California Confronts Opioid Addiction
California Confronts Opioid Addiction
California is confronting opioid addiction, although it hasn’t been impacted as much as other states like Arizona, though there are hot spots of addiction mostly in rural areas. Compounding the issue in rural areas that the economic recovery didn’t reach is a lack of jobs and a feeling of hopelessness. A passionate doctor named Candy Stockton calls opioid addiction “an epidemic of despair.”Last year, the volume of prescribed opioids in California fell 12 percent, and there was a bump of 7 percent in the number of people receiving medications that treat addiction, according to state data.
California’s opioid death rates are among the nation’s lowest, but experts aren’t sure why. According to the U.S. Centers for Disease Control and Prevention, 91 Americans die each day from an opioid overdose. The drugs now kill more people each year than car crashes. In California, 11 out of 100,000 people died from drug overdoses in 2015, making it the 7th lowest in the nation. West Virginia is the highest at 41 per 100,000.
“If California were divided up into several states … then parts of our state, principally the north, would be a disaster area as bad as West Virginia,” said Dr. Kelly Pfeifer, an opioid expert at Oakland-based California Health Care Foundation.
In 2015, state and local health leaders created opioid safety coalitions in California, which have expanded access to naloxone and medication-assisted treatment. It’s an unusual state-backed program involving law enforcement, government and health officials in each community, Pfeifer said.
“You have to work locally, because L.A. and Modoc County couldn’t be more different,” she said. Source: Los Angeles Times
Trinity County is the state’s fourth-smallest, and ended last year with an estimated population of 13,628 people. Its residents also filled prescriptions for oxycodone, hydrocodone and other opioids 18,439 times, the highest per capita rate in California.
The problem also has a decidedly geographic dimension in California. In rural and semi-rural parts of the state, where the demographics resemble Appalachia more than Anaheim, prescription drug use and death rates vastly exceed the state average, state data show. Source: Sacramento Bee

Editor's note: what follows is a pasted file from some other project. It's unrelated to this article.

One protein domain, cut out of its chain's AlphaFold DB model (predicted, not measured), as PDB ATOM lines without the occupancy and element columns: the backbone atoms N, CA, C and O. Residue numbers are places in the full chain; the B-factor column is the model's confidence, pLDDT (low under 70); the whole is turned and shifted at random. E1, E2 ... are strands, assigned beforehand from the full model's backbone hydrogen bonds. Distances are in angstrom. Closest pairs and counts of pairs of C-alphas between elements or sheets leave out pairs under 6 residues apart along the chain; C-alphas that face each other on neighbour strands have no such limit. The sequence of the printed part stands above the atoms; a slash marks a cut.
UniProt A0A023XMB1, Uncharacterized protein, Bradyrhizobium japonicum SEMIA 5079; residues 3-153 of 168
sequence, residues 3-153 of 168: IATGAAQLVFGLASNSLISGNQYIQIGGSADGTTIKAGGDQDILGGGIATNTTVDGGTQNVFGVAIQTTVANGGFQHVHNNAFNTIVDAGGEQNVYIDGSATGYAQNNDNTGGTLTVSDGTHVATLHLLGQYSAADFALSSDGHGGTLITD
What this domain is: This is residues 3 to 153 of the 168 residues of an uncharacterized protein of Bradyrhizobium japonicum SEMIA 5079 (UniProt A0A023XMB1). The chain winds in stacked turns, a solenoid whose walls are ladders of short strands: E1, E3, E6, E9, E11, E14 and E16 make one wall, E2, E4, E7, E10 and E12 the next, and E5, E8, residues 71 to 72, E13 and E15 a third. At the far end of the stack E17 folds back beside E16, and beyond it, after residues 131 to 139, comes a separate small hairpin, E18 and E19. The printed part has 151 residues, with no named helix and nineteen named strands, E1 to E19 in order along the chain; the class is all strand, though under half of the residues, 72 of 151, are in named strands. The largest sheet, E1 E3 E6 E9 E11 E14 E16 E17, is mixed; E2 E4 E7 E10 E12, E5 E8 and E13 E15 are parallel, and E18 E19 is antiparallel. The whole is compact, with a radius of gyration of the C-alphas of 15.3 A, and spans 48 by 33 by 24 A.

How to Dispose of Prescription Medicine in California
What are consumers to do the rest of the year if they want a safe alternative to flushing unwanted drugs down the toilet or tossing them into the garbage? Drugs that are flushed can taint our rivers, lakes and water supplies. Drugs in the trash also may harm the environment, and can be found by children, pets – and even adults looking for a high.
“It’s very time-consuming and you may get the runaround,” warns Heidi Sanborn, executive director of the California Product Stewardship Council, a nonprofit that created the website DontRushToFlush.org. (The group also calls on pharmaceutical companies to share in the cost of drug disposal.)
There are a growing number of year-round disposal sites in California, but your options depend largely on where you live and what kind of drugs you’re trying to unload. Source: The Modesto Bee
If you are in California, you can also contact your local pharmacy or clinic and ask if they are working with RxDisposal as a solution for medication disposal. Contact us for details on how you can help. 1.800.307.2514
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